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Healthy Community Healthy You: Cornstarch – Taste vs Nutrition

By   /  April 30, 2023  /  No Comments

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Dr. Megan Johnson McCullough -Cornstarch has a bad reputation but is still so popularly used and consumed. It is an ingredient that thickens soups, sauces, and desserts. Cornstarch is versatile and the answer to many cooking recipes. Other uses include softening baked goods, holding together fruit fillings, and adding crispy coating to meats, vegetables, and crusts. Many people have it in their pantry because it is used for so many purposes. However, as good as it is for cooking, it isn’t so good nutritionally. It is considered a highly processed food that is stripped of all its nutrients.

When it comes to cornstarch in our diet, well, it happens to be high in both calories and carbohydrates. The good nutrients we benefit from and need like protein, vitamins, minerals, and fiber, are not part of the picture. Although we don’t consume a full cup of cornstarch when we do eat it, for content purposes, one cup of cornstarch has 488 calories, 117 grams of carbs, and only 0.5 grams of protein and 1 gram of fiber. If you were to eat a fruit tart, you probably only have a tiny, tiny amount of cornstarch, but even this amount can affect your blood sugar. This is because cornstarch is high on the glycemic index. When we have foods that contain cornstarch, it is digested very quickly so your blood sugar spikes up quickly. Type 2 diabetics must be cautious.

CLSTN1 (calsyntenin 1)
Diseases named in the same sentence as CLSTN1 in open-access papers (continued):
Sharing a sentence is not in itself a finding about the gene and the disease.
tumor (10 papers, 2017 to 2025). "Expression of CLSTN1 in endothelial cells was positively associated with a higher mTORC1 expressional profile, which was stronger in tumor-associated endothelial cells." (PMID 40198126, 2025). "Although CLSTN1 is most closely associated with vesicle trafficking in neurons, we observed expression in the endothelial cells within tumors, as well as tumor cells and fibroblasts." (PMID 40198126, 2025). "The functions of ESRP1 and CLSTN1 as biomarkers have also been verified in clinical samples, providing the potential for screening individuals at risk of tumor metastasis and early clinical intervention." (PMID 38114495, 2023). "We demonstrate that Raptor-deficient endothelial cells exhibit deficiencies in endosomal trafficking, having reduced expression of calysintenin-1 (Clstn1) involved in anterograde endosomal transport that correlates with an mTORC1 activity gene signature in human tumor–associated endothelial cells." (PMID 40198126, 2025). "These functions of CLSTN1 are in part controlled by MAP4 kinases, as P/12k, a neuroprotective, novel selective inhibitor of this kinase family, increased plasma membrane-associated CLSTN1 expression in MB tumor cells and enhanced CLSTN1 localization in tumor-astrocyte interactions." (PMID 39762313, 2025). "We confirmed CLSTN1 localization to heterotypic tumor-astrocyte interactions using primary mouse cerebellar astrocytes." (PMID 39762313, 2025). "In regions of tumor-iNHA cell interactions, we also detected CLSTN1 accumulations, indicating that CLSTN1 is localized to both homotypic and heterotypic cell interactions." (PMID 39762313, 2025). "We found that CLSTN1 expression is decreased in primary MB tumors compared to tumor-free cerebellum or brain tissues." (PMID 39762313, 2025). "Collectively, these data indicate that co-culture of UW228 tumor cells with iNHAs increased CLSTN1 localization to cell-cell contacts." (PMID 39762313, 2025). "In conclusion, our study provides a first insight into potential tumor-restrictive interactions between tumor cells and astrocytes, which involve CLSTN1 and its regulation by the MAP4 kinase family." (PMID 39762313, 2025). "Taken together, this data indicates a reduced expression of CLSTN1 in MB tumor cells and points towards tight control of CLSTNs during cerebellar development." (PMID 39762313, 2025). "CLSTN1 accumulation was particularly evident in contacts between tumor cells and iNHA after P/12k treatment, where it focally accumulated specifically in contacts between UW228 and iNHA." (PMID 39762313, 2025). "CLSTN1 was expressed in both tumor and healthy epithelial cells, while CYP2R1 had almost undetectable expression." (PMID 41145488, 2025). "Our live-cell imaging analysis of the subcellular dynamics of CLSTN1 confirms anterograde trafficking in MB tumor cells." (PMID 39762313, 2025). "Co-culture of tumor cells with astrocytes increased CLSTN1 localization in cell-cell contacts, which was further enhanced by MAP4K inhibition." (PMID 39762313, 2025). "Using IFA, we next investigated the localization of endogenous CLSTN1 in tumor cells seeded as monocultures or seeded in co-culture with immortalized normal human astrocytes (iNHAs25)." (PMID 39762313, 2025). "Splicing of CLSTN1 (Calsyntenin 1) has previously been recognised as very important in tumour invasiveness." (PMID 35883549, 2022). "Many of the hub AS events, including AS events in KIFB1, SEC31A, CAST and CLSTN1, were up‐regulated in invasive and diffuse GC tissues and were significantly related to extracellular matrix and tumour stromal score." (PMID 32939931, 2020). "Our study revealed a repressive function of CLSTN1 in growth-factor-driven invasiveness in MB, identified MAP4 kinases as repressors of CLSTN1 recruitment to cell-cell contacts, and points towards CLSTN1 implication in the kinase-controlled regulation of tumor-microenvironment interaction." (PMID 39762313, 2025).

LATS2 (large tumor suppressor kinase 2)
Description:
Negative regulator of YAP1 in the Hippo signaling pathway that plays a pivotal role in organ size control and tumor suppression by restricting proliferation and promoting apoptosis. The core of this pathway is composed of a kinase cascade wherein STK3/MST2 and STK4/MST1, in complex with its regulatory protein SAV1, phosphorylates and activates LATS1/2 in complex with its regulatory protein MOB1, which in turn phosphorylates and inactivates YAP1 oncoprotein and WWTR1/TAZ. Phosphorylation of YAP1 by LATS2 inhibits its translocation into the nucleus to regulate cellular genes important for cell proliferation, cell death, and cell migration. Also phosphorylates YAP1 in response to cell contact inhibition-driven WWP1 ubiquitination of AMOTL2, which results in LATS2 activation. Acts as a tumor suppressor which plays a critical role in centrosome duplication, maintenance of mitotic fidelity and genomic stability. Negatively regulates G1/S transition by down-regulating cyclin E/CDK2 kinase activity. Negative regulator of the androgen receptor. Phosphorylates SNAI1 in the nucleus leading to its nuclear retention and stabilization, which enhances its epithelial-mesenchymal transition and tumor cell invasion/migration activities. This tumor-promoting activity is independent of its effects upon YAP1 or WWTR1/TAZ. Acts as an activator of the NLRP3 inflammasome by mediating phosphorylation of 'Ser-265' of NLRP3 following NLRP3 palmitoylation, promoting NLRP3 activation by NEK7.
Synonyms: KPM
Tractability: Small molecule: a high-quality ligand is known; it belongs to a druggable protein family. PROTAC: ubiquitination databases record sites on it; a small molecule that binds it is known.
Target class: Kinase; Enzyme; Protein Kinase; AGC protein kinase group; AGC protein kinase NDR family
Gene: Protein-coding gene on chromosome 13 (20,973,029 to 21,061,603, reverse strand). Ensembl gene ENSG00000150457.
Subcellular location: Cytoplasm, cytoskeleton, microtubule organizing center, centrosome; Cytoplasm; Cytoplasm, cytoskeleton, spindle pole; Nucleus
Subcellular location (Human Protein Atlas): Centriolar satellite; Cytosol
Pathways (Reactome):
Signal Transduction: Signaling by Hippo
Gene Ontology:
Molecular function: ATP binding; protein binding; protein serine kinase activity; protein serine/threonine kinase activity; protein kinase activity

A healthy diet can still have a minimal portion of cornstarch in it. Keep in mind, if cornstarch is used to thicken foods, well, it can do the same to your body. One to two tablespoons at a time on occasion is okay. It’s typically the type of foods you are eating that have cornstarch in them that probably aren’t the greatest. Having gravy, sauces, and desserts wouldn’t be foods to have daily. Puddings, custards, pancakes, waffles, beers, and ales aren’t what a healthy diet entails on a daily basis. The best way to stay away from cornstarch is to avoid processed foods entirely and when you cook leave this ingredient out of it. Basically, all foods with cornstarch also have plenty of sugar, fat, and sodium. There are other cooking alternatives to cornstarch such as tapioca, arrowroot, potato starch, or wheat flour. Be mindful, enjoy bites, and portion control might take willpower, but your overall health and body weight will thank you.

www.everybodysfitoceanside.com

(760)201-6784 @dr.megan_everybodysfit

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